A 150 metre wide tornado and left a three kilometre trail of debris through the town of Großsolt in the northernmost state of Schleswig-Holstein. The twister landed around 9 PM on Tuesday, heavily damaging at least 11 houses.
“You could see it coming, like a tower,” town fire chief Erich Lassen said. He said a 100 year-old tree was shattered into “matchsticks.” No injuries were reported.
Another tornado ripped through Neumünster, about 90 kilometres south of Großsolt, tearing off the roof of a stable and knocking down about 10 trees, the police reported. No injuries or additional damage was reported.
Over 50 firemen were on call in Großsolt to help clear debris, Lassen said. By Wednesday morning, roofers were already at work in the town, repairing storm damage.
At least two other tornadoes have ripped through German cities in the past month. Though twisters are often associated with the American Midwest, they’re not unusual in Germany meteorologist Günther Fleischhauer said in an interview with newswire DPA. Conditions Tuesday evening were stormy with large differences in atmospheric pressure.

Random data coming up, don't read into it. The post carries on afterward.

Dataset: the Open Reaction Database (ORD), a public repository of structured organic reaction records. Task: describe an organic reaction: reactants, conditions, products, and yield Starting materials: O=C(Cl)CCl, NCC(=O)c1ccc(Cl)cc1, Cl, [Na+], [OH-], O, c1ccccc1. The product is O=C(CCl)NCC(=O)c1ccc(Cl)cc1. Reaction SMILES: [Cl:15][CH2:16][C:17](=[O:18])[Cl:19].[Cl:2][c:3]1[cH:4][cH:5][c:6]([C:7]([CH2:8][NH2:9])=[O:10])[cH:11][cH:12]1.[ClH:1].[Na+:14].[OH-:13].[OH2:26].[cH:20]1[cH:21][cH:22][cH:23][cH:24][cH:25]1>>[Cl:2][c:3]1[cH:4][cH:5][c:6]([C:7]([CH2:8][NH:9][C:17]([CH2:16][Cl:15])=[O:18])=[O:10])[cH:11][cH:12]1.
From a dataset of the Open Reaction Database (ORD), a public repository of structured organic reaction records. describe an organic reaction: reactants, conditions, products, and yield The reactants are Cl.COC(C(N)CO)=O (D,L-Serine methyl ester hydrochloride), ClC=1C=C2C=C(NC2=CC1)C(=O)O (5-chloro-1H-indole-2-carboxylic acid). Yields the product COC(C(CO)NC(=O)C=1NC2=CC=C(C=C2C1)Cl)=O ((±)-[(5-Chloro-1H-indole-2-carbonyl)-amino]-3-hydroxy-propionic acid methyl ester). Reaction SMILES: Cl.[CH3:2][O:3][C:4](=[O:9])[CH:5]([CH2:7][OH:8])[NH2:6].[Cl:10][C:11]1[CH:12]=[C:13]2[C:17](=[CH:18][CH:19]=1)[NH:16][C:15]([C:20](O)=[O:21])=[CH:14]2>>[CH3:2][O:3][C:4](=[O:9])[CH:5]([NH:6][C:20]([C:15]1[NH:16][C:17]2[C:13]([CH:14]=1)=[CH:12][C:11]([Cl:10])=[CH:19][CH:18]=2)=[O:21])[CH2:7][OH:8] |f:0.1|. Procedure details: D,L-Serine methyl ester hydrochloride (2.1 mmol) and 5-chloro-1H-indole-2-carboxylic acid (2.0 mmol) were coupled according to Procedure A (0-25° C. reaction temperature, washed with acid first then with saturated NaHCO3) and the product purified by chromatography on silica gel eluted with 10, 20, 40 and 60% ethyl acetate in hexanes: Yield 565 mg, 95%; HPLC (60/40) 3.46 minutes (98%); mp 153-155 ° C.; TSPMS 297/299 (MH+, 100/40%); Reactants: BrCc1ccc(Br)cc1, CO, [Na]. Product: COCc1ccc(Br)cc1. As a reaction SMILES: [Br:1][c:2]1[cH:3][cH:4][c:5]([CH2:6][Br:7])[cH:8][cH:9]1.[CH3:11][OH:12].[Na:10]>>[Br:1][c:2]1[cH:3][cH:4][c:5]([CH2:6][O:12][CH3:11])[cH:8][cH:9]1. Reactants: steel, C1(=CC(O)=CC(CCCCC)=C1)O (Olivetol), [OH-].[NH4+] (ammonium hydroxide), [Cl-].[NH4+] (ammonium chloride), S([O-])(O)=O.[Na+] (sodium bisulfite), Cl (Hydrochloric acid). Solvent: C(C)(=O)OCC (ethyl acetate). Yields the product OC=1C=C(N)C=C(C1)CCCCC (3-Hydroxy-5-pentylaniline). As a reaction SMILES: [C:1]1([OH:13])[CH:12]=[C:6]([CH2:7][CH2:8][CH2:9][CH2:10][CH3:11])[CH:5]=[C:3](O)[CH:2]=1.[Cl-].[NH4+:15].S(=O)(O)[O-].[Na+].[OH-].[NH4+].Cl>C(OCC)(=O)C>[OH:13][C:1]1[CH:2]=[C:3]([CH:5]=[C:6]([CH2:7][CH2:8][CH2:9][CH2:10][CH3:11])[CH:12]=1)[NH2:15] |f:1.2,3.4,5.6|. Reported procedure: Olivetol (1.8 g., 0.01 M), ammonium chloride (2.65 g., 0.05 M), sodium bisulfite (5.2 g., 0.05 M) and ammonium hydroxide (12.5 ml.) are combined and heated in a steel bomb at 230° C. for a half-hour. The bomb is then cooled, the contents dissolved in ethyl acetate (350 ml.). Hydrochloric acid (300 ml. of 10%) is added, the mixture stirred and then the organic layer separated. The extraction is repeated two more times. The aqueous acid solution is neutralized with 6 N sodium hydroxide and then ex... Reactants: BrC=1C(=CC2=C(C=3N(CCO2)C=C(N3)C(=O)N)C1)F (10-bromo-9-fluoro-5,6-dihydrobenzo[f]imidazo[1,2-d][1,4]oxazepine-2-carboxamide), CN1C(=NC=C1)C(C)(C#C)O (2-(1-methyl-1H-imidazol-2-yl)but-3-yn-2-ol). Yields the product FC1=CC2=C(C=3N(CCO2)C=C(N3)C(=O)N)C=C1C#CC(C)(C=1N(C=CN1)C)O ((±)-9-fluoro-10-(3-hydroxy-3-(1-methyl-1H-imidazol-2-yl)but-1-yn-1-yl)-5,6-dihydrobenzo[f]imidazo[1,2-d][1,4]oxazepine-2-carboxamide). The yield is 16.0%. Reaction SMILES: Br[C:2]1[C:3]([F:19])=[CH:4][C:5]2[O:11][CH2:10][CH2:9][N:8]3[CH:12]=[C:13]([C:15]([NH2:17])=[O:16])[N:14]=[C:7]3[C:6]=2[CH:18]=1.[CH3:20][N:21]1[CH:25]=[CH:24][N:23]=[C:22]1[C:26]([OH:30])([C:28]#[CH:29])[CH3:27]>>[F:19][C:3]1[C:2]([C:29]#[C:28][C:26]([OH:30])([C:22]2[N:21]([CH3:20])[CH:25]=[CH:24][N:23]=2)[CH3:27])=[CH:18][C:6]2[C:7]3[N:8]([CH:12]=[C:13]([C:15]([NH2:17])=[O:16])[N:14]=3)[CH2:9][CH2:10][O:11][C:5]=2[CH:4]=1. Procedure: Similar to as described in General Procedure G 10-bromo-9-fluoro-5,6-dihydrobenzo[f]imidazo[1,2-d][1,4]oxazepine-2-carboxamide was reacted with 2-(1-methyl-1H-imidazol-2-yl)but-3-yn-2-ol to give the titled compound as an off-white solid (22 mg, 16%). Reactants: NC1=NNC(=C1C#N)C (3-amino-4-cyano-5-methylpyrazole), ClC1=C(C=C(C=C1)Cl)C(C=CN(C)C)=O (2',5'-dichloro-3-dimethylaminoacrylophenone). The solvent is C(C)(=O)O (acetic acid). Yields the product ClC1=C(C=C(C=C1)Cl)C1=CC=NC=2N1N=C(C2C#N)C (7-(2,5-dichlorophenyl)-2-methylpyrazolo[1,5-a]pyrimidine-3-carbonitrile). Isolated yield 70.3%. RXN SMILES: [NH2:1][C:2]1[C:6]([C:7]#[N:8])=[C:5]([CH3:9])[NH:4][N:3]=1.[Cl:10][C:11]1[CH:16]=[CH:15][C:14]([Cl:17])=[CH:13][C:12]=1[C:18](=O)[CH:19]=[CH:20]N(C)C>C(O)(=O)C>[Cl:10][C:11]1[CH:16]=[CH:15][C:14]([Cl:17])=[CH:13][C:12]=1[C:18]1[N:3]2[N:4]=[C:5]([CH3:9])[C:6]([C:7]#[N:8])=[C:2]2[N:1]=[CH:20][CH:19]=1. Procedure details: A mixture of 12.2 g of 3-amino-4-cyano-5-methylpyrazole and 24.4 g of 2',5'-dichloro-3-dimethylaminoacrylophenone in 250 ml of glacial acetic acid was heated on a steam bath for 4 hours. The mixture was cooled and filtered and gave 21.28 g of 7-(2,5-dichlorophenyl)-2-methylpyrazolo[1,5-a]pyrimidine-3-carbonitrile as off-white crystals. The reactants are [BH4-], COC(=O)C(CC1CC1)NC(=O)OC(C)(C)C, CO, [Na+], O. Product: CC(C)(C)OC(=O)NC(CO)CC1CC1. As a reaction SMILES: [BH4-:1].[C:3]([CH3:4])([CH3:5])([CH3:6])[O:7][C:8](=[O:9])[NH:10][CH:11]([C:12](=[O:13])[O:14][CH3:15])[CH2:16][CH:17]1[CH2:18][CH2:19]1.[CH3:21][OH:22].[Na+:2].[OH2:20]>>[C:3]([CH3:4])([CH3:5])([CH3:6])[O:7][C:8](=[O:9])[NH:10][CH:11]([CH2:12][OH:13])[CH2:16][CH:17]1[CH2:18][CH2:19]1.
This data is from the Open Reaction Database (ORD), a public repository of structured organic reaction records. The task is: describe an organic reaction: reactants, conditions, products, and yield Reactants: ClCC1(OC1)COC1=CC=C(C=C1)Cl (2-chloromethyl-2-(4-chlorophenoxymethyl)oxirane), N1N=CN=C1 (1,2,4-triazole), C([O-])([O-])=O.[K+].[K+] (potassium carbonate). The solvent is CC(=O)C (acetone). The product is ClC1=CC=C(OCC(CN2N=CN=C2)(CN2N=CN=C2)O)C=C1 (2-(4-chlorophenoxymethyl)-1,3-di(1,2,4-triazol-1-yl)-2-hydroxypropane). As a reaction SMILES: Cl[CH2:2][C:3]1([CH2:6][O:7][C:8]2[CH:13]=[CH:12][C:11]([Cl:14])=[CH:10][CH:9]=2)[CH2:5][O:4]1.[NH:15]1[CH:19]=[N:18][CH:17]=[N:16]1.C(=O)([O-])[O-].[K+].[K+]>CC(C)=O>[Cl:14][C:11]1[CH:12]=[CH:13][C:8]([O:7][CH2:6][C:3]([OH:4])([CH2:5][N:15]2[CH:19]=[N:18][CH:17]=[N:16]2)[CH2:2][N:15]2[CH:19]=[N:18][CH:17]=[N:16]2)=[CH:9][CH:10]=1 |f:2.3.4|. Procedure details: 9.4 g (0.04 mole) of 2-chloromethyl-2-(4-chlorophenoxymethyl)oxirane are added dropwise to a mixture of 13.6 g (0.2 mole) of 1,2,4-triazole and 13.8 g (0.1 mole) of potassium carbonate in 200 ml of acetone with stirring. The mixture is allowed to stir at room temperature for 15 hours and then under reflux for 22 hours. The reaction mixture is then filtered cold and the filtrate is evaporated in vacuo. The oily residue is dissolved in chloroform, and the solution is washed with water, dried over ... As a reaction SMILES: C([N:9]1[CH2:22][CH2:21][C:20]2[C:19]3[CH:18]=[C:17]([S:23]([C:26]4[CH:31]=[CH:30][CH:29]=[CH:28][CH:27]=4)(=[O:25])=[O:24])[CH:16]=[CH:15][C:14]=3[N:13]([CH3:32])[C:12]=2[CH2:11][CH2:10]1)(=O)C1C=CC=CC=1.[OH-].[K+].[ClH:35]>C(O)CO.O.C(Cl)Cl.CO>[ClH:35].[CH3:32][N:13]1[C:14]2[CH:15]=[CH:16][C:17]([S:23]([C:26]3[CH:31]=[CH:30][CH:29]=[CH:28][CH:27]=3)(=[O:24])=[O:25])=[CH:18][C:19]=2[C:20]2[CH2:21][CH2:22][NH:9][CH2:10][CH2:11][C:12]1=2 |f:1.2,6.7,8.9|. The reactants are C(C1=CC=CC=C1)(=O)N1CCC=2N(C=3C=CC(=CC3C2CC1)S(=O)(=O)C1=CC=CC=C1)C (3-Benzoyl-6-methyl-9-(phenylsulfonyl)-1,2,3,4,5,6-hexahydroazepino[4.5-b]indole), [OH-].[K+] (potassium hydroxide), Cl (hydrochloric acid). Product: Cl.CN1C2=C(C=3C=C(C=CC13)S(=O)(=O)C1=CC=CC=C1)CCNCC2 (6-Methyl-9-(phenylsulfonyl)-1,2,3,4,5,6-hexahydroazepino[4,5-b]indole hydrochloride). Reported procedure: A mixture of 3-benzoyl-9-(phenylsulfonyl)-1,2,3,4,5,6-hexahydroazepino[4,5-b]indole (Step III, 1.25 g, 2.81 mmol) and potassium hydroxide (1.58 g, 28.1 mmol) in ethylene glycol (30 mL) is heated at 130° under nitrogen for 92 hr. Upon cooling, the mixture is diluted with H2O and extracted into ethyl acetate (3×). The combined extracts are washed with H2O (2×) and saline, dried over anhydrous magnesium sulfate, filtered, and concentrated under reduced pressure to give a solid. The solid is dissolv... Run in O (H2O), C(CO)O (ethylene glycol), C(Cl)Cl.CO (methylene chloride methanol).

“In such weather, the likelihood of tornadoes is relatively high. Because many areas are thinly-populated, most of the tornadoes are never even observed,” Fleischauer, who works for the German Weather Service in Hamburg, said.
Unlike in the US, conditions for tornadoes are very fleeting and occur only on the edge of storm systems, making it practically impossible to issue tornado warnings, said Fleischhauer.